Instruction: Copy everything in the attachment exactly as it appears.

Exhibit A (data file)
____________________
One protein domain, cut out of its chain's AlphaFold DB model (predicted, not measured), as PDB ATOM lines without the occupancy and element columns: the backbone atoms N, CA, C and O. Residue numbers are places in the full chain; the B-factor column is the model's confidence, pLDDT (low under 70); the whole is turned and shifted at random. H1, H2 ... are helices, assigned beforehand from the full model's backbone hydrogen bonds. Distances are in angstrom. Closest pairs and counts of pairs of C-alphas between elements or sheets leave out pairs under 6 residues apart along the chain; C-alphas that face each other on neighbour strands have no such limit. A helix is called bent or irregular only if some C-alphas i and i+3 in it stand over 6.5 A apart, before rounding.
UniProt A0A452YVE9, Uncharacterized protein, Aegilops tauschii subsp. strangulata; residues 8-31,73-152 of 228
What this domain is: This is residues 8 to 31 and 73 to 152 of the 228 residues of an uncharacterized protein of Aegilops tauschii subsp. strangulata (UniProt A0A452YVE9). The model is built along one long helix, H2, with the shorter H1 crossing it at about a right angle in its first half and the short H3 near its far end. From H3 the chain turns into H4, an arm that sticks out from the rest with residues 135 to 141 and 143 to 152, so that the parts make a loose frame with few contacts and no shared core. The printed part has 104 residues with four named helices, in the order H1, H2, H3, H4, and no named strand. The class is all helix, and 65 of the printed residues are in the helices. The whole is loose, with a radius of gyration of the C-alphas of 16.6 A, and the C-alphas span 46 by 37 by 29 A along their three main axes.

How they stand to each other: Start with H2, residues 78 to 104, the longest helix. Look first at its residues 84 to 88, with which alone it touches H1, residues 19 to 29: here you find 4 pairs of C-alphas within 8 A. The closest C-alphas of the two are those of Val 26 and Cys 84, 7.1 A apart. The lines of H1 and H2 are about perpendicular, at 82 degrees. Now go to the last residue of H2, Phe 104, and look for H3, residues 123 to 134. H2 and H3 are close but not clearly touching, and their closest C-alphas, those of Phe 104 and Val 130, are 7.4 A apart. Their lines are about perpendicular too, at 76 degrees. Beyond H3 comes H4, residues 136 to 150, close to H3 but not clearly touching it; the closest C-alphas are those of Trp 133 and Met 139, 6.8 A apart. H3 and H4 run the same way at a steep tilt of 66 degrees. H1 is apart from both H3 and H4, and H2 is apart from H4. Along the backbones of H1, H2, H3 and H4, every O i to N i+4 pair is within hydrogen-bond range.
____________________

One protein domain, cut out of its chain's AlphaFold DB model (predicted, not measured), as PDB ATOM lines without the occupancy and element columns: the backbone atoms N, CA, C and O. Residue numbers are places in the full chain; the B-factor column is the model's confidence, pLDDT (low under 70); the whole is turned and shifted at random. H1, H2 ... are helices, assigned beforehand from the full model's backbone hydrogen bonds. Distances are in angstrom. Closest pairs and counts of pairs of C-alphas between elements or sheets leave out pairs under 6 residues apart along the chain; C-alphas that face each other on neighbour strands have no such limit. A helix is called bent or irregular only if some C-alphas i and i+3 in it stand over 6.5 A apart, before rounding.
UniProt A0A452YVE9, Uncharacterized protein, Aegilops tauschii subsp. strangulata; residues 8-31,73-152 of 228
What this domain is: This is residues 8 to 31 and 73 to 152 of the 228 residues of an uncharacterized protein of Aegilops tauschii subsp. strangulata (UniProt A0A452YVE9). The model is built along one long helix, H2, with the shorter H1 crossing it at about a right angle in its first half and the short H3 near its far end. From H3 the chain turns into H4, an arm that sticks out from the rest with residues 135 to 141 and 143 to 152, so that the parts make a loose frame with few contacts and no shared core. The printed part has 104 residues with four named helices, in the order H1, H2, H3, H4, and no named strand. The class is all helix, and 65 of the printed residues are in the helices. The whole is loose, with a radius of gyration of the C-alphas of 16.6 A, and the C-alphas span 46 by 37 by 29 A along their three main axes.

How they stand to each other: Start with H2, residues 78 to 104, the longest helix. Look first at its residues 84 to 88, with which alone it touches H1, residues 19 to 29: here you find 4 pairs of C-alphas within 8 A. The closest C-alphas of the two are those of Val 26 and Cys 84, 7.1 A apart. The lines of H1 and H2 are about perpendicular, at 82 degrees. Now go to the last residue of H2, Phe 104, and look for H3, residues 123 to 134. H2 and H3 are close but not clearly touching, and their closest C-alphas, those of Phe 104 and Val 130, are 7.4 A apart. Their lines are about perpendicular too, at 76 degrees. Beyond H3 comes H4, residues 136 to 150, close to H3 but not clearly touching it; the closest C-alphas are those of Trp 133 and Met 139, 6.8 A apart. H3 and H4 run the same way at a steep tilt of 66 degrees. H1 is apart from both H3 and H4, and H2 is apart from H4. Along the backbones of H1, H2, H3 and H4, every O i to N i+4 pair is within hydrogen-bond range.